Inflation Revving Up
Earnings season is getting underway, and thus far Costco (COST), Federal Express (FDX), and Nike (NKE) have warned that inflation is real and is bound to hit consumers as the holidays approach. Costco, Federal Express, and Nike are seeing rising shipping costs and supply chain disruptions that persist and should continue through the upcoming holiday season. In particular, the cost to ship containers overseas has skyrocketed over the past few months. These rising inflation expectations and the realization of these inflationary pressured could cause the Federal Reserve to change policy course sooner rather than later. It’s going to be a tug-a-war between inflation, employment, Washington wrangling, and the delta variant backdrop. CPI reports will become more significant as these readings are used to identify periods of inflation. The recent CPI readings result in a much stronger influence on the Federal Reserve’s monetary policies hence the recent taper guidance.
Real World Inflationary Commentary
Supply chain disruptions, specifically in the shipping channels, have led to rising freight costs that have escalated shipping costs dramatically. The cost to ship containers overseas has soared in recent months. A standard 40-foot container from Shanghai to New York costs about $2,000 a year and a half ago pre-pandemic. Now, it runs some $16,000, per Bank of America.
Costco CFO Richard Galanti called freight costs “permanent inflationary items” and said those increases combine with things that are “somewhat permanent” to drive up pressure. They include freight and higher labor costs, rising demand for transportation and products, shortages in computer chips, oils, and chemicals, and higher commodity prices.
Quantifying the situation, he said inflation is likely to run between 3.5% and 4.5% broadly for Costco. He noted that paper products had seen cost increases of 4% to 8%, and he cited shortages of plastic and pet products that are driving up prices from 5% to 11%.
Nike CFO Matthew Friend made references to second-half price increases as well as “stronger than expected full-price realization” and “additional transportation, logistics, and airfreight costs to move inventory in this dynamic environment.” “There’s only so much you can pass on to the consumer,” he said. “What most retailers are doing is looking across their [profit and loss statements], and they’re looking to improve performance and to optimize efficiency. That means really focusing on their supply chain.”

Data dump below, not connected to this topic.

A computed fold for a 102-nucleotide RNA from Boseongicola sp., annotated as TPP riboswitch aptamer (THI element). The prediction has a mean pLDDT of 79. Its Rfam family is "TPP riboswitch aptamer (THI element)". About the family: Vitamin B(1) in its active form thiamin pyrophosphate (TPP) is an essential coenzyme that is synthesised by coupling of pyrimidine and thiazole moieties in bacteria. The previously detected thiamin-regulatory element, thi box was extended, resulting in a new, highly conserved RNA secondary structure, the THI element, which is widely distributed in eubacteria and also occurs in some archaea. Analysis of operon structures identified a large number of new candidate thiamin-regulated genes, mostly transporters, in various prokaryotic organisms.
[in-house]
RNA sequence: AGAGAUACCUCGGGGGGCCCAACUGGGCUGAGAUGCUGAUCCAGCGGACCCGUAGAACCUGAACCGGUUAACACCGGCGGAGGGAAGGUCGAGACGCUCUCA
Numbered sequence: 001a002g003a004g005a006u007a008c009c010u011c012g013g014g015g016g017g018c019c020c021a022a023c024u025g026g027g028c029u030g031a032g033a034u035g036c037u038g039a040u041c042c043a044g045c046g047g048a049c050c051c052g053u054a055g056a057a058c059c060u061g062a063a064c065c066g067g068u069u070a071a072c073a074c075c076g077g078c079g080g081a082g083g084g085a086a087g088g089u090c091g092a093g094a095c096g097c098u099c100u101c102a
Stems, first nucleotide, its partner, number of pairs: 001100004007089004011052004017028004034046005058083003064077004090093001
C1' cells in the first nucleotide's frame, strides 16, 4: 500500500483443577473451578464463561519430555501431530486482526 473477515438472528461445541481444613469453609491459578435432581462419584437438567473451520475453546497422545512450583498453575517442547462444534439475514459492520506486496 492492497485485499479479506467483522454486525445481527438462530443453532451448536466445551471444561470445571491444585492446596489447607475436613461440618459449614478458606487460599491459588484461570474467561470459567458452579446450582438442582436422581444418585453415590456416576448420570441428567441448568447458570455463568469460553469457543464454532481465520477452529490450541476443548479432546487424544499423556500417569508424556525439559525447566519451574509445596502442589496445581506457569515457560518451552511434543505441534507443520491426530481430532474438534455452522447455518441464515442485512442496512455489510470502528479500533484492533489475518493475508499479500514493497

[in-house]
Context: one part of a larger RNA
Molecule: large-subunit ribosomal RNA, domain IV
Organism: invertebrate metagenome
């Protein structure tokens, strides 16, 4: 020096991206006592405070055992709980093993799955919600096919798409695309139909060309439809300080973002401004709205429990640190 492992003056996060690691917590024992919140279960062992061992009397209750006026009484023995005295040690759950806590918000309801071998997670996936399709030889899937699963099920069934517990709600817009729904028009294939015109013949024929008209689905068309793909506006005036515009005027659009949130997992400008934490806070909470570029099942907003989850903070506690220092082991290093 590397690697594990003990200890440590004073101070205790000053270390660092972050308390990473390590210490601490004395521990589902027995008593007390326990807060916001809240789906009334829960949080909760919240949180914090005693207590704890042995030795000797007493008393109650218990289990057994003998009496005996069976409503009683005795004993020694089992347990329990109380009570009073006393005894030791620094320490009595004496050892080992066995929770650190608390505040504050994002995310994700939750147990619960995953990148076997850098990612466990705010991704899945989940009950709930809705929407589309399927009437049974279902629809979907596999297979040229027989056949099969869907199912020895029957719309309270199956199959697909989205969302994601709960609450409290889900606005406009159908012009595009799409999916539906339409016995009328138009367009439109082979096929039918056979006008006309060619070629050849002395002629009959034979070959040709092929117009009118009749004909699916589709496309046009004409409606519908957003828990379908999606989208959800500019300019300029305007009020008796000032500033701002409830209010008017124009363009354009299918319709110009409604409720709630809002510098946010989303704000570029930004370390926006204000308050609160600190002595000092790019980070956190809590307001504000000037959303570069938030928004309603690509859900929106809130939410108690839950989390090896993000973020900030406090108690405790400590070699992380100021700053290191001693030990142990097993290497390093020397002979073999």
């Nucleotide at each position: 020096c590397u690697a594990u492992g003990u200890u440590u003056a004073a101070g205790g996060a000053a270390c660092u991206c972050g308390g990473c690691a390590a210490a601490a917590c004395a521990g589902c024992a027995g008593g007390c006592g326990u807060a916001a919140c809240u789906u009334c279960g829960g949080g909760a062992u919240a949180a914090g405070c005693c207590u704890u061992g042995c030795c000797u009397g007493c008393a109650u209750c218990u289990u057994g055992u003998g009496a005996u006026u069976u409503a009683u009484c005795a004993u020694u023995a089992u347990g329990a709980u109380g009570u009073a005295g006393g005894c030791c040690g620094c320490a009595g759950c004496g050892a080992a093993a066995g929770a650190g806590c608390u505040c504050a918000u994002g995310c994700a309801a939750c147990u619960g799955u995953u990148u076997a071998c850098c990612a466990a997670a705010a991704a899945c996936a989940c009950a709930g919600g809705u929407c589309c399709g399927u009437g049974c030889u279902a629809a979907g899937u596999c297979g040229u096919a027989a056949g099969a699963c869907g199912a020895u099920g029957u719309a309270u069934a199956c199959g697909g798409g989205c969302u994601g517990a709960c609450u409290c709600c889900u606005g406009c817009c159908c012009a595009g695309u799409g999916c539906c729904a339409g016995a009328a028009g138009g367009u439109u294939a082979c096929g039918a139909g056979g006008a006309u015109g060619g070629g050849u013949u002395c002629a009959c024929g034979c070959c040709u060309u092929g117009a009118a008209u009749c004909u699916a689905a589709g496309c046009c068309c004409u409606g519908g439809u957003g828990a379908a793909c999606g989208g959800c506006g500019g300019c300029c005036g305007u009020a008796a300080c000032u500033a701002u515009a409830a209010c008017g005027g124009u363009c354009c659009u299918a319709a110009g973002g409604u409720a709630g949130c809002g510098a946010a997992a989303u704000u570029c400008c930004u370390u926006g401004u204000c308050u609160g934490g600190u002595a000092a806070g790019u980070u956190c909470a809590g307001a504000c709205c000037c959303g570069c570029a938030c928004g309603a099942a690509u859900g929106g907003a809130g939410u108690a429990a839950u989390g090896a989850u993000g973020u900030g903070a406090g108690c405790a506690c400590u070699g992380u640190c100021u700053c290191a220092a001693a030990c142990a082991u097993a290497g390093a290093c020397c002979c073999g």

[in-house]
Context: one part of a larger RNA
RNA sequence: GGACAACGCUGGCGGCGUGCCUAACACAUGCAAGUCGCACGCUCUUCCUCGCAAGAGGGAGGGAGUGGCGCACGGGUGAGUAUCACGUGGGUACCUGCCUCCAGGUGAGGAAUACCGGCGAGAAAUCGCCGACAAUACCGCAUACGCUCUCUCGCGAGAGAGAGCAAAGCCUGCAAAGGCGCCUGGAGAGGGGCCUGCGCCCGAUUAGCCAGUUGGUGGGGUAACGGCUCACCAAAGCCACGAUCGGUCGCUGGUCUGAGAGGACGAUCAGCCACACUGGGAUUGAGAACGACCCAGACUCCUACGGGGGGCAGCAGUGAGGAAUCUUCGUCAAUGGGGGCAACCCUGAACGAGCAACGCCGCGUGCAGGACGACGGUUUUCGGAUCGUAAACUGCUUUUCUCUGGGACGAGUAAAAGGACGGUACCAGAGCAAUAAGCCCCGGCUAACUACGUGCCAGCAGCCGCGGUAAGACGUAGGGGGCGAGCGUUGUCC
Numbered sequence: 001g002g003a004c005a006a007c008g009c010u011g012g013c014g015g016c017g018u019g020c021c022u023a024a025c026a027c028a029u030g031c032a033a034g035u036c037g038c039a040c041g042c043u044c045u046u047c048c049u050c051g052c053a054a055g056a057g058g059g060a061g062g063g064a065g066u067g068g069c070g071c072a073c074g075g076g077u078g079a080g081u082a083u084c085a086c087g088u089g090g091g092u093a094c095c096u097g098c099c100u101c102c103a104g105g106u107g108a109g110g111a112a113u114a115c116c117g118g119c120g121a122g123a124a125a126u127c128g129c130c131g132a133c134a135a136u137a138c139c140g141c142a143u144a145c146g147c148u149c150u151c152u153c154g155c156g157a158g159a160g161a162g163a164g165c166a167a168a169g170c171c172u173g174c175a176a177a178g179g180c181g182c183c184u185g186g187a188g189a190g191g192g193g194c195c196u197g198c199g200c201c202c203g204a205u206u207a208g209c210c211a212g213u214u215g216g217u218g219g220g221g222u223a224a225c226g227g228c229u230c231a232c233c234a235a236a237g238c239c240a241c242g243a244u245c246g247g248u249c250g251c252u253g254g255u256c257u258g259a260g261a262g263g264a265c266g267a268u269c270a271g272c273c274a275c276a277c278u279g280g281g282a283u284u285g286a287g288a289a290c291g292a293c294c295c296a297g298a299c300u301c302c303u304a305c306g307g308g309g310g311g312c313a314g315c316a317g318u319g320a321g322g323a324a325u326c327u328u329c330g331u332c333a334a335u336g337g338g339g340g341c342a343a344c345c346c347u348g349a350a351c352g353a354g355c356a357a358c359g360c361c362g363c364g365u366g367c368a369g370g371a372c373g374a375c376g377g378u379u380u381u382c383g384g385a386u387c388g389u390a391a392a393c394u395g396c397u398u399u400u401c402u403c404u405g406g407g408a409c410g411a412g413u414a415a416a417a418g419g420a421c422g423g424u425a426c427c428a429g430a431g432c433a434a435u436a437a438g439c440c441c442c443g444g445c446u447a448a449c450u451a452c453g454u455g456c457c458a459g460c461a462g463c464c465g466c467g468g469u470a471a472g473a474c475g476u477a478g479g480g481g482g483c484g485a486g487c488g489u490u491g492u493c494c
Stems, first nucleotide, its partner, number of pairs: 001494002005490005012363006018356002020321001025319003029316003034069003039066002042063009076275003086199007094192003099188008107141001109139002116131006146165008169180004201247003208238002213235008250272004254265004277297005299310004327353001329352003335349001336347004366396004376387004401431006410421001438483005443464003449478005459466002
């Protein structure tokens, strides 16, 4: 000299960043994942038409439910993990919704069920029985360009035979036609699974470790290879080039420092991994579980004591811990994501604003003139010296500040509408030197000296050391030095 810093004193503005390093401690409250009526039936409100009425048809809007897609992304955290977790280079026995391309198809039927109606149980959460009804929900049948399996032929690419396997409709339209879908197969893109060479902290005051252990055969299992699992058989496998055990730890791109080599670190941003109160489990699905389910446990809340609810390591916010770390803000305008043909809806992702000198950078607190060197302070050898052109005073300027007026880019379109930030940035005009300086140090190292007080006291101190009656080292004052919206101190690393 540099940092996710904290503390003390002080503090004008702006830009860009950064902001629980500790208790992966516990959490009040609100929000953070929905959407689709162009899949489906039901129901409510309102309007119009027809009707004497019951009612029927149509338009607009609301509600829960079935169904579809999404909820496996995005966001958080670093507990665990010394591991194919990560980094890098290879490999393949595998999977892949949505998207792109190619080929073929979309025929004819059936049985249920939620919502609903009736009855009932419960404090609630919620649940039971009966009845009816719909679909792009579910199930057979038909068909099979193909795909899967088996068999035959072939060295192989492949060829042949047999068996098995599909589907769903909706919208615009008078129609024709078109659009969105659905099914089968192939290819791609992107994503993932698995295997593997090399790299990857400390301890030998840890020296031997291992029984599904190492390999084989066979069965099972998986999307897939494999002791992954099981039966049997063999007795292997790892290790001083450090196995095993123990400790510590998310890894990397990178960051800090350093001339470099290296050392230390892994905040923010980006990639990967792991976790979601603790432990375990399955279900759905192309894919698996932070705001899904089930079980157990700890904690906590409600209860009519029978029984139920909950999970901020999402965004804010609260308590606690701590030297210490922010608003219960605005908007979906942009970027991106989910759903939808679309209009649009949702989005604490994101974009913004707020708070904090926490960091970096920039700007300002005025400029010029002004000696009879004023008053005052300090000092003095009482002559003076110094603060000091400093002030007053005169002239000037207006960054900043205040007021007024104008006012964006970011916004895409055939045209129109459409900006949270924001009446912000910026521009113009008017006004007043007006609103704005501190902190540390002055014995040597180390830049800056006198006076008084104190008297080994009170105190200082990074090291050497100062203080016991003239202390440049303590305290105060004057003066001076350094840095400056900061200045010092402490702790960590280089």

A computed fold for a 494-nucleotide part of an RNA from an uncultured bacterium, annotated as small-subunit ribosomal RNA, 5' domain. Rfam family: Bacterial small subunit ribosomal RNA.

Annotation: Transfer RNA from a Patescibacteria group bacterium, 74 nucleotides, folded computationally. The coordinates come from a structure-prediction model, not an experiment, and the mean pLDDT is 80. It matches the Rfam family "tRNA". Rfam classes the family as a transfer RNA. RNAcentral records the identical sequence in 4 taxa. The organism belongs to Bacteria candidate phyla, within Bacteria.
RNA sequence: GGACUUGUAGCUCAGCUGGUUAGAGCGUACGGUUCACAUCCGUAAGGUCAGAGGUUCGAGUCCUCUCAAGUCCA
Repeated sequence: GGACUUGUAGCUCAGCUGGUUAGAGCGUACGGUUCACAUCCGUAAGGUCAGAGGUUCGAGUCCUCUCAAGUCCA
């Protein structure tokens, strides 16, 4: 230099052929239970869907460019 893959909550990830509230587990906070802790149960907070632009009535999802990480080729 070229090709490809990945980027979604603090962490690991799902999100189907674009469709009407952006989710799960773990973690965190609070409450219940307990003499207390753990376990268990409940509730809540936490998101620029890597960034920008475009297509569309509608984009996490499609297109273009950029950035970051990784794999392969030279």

FedEx announced that it would hike shipping rates by 5.9% for domestic services and 7.9% for other offerings. The company said it is being hit by labor shortages and “costs associated with the challenging operating environment.”
“The labor market is tight, and in certain parts of the country, we’ve had to make some market-rate adjustments to react to the demands of the market,” per United Parcel Service (UPS) CEO Carol Tome. UPS has also has been hit by supply chain issues. “I’m afraid this is going to last for a while. These issues have been a long time coming, and it’s going to take all of us working together to clear those blockages,” Tome said.
The Federal Reserve Inflationary Commentary
The Federal Reserve indicated that the central bank is likely to begin withdrawing some of its stimulatory monetary policies before the end of 2021. Although interest rate hikes are likely off in the distance, the economy has reached a point where it no longer needs as much monetary policy support. This pivot in monetary policy by the Federal Reserve sets the stage for the initial reduction in asset purchases and downstream interest rate hikes. As this pivot unfolds, risk appetite towards equities hangs in the balance. The speed at which rate increases hit the markets will be in part contingent upon inflation, employment, and of course, the pandemic backdrop. Inevitably, rates will rise and likely have a negative impact on equities.
A string of robust Consumer Price Index (CPI) readings spooked the markets as a harbinger for the inevitable rise in interest rates. Although rising rates may introduce some systemic risk, the financial cohort is poised to go higher. Moreover, the confluence of rising rates, post-pandemic economic rebound, financially strong balance sheets, a robust housing market, and the easy passage of annual stress tests will be tailwinds for the big banks.